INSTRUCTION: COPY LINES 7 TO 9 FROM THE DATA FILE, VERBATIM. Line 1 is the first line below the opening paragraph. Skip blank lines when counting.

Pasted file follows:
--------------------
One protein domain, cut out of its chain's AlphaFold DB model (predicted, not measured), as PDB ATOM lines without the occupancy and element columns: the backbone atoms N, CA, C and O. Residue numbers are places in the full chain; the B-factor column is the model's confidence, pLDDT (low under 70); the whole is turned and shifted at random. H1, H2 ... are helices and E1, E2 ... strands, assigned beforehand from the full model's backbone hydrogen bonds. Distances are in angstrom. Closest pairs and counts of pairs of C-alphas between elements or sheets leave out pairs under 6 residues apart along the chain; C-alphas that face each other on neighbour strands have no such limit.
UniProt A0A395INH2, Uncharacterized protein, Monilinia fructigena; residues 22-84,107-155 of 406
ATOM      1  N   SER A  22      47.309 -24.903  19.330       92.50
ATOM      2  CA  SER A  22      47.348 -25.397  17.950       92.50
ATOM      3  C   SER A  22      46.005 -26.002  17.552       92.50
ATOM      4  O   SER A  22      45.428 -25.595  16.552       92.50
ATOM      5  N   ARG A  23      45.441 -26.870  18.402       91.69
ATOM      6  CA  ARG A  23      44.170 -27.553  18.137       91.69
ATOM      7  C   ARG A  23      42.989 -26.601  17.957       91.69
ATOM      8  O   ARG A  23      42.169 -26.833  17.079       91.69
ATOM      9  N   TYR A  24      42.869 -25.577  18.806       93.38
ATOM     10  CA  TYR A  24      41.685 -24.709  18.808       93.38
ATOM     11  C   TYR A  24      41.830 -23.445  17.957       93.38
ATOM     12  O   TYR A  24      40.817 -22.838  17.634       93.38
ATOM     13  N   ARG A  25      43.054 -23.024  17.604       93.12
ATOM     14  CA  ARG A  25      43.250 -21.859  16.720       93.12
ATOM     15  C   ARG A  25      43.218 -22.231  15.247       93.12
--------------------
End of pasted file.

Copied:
ATOM      6  CA  ARG A  23      44.170 -27.553  18.137       91.69
ATOM      7  C   ARG A  23      42.989 -26.601  17.957       91.69
ATOM      8  O   ARG A  23      42.169 -26.833  17.079       91.69